Oddly enough, my family’s confidence as immigrants who had made it to the Promised Land was diametrically opposed to my reality as a Jamaican American living in the suburbs of Long Island. I was both a proud Jamaican and a proud American, so both histories were part of my story. While I carried myself with the confidence of a person who was only provided empowering images and stories of black excellence, I also had to learn how to strategically navigate the reality of what my chocolate skin meant in a sea of vanilla.
Sure, at home (aside from my loving Italian step-father, but father for all intents and purposes) everyone was black, but in my day-to-day life everyone, and I mean everyone, was white. I didn’t have a black teacher until I was 19 years old. Think about the message this sends to students for a moment. My white classmates could essentially grow up in a world where not one authority figure or professional they came across in their daily lives was black, or non-white for that matter.
From that eye-opening moment in my 9th grade history class, I made it my mission to search for empowering images and stories of black people to add to my intellectual arsenal, providing myself with the necessary armor needed to navigate my two worlds—child of proud black immigrants and black American. The more I learned about the black experience, the more I felt like I had been born in the wrong time.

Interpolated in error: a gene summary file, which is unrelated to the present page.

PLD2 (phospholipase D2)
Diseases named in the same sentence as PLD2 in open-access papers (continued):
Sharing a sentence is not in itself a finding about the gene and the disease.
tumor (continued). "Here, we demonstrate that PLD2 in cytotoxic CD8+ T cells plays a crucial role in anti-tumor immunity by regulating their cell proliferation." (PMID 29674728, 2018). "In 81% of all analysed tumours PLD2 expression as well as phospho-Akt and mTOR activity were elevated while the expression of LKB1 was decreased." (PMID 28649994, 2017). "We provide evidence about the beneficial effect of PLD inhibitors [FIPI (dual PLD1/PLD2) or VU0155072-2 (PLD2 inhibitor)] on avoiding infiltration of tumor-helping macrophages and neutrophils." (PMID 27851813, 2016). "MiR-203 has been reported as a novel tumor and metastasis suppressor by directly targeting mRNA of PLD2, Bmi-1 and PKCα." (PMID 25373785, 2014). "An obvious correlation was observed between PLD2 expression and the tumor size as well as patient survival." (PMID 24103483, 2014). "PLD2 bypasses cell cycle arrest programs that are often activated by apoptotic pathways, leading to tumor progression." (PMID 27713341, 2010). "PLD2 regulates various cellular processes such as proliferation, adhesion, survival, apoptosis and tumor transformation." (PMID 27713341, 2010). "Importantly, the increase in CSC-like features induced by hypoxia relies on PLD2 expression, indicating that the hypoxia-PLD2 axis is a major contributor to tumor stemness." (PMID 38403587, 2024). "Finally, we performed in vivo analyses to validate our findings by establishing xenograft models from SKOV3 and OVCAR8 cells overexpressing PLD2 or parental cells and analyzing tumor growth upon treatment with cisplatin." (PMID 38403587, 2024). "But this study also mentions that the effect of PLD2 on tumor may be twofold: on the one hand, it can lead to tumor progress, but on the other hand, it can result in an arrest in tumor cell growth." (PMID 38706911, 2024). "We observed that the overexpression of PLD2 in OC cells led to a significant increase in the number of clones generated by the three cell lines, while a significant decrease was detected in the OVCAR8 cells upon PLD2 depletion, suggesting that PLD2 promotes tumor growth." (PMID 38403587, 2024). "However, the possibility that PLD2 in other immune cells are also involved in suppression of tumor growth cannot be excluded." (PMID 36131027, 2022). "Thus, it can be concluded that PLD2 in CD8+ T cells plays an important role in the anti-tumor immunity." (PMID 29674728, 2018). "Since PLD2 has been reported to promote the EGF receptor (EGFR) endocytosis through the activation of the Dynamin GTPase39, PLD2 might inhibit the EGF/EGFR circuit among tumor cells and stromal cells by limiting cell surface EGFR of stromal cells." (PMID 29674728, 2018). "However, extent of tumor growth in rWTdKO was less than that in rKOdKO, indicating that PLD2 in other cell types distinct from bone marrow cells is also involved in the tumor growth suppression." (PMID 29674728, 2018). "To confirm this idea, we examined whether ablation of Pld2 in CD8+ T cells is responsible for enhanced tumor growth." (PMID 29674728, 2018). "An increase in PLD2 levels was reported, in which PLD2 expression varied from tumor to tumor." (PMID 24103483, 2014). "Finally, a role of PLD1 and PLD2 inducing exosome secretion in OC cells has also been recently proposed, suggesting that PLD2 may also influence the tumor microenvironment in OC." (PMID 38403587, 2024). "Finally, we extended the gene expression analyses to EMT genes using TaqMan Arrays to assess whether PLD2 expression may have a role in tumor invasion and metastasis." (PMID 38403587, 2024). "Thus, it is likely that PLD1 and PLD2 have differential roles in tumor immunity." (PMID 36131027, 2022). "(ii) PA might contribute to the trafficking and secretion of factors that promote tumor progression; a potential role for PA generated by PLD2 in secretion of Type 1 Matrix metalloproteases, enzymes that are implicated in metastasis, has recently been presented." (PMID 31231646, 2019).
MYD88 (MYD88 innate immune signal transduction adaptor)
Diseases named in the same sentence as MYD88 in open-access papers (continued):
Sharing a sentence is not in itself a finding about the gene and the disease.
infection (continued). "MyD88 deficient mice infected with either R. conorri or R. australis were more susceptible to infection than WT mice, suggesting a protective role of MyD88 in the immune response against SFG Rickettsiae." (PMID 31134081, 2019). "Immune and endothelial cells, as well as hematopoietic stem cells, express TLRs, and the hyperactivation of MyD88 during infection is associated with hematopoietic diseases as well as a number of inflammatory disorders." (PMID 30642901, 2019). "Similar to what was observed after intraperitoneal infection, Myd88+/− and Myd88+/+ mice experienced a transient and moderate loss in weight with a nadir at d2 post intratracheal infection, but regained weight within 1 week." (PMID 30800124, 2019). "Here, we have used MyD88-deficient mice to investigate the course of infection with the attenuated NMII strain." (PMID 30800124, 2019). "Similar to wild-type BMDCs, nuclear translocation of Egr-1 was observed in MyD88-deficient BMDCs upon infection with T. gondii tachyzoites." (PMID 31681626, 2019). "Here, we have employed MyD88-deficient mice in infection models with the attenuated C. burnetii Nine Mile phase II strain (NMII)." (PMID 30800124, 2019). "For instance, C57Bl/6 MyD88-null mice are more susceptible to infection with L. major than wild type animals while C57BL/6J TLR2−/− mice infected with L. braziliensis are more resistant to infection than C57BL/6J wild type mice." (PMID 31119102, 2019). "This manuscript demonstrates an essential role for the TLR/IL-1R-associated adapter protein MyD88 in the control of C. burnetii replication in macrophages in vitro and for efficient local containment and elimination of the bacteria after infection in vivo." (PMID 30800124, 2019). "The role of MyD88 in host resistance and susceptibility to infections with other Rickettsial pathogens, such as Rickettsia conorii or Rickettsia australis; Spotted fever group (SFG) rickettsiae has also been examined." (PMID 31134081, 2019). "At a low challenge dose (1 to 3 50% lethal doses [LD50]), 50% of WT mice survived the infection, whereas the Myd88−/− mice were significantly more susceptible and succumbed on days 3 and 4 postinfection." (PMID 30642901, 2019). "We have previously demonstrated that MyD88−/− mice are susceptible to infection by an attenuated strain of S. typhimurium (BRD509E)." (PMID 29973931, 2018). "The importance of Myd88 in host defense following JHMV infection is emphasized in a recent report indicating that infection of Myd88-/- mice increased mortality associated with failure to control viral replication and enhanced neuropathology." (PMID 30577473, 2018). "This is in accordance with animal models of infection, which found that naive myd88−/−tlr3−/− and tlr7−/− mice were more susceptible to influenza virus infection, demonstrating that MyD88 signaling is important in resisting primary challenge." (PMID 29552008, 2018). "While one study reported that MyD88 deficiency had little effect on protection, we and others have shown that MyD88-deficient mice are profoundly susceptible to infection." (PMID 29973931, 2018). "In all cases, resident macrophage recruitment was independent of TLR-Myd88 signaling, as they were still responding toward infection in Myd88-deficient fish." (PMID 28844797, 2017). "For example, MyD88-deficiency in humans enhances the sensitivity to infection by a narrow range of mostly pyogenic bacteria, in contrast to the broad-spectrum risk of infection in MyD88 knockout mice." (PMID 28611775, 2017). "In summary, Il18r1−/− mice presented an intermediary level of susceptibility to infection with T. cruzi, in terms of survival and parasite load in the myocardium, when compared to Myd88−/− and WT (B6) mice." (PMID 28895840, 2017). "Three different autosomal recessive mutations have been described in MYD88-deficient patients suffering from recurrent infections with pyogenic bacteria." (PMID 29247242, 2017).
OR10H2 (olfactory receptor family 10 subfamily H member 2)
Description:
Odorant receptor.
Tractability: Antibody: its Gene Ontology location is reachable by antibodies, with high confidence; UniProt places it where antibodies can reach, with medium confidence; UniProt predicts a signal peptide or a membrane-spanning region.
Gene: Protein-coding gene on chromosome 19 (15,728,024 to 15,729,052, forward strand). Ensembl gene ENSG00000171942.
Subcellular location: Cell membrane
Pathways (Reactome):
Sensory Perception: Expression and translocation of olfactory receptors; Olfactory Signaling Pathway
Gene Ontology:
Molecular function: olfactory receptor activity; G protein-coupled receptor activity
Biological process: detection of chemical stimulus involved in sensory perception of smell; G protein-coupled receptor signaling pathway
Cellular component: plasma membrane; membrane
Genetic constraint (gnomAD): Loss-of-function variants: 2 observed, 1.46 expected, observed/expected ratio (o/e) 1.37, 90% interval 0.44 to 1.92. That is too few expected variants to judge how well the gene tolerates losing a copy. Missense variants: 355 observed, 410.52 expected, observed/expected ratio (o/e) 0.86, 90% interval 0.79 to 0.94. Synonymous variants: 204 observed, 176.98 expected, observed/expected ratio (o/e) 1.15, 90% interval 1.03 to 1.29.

I wanted to understand what it meant to fight for your rights and have the level of conviction and power that would drive college students in the 1960’s to sit at “whites only” lunch counters, demanding to be served. I wanted to know what it felt like to show up on a hot summer day in August 1963 to listen to a young minister speak of the promise of a better day, where black children and white children would play together and learn together. To be among those so impassioned by his speech that they would make it their mission to dedicate their lives to actualizing his dream. I wanted this reality to be my truth.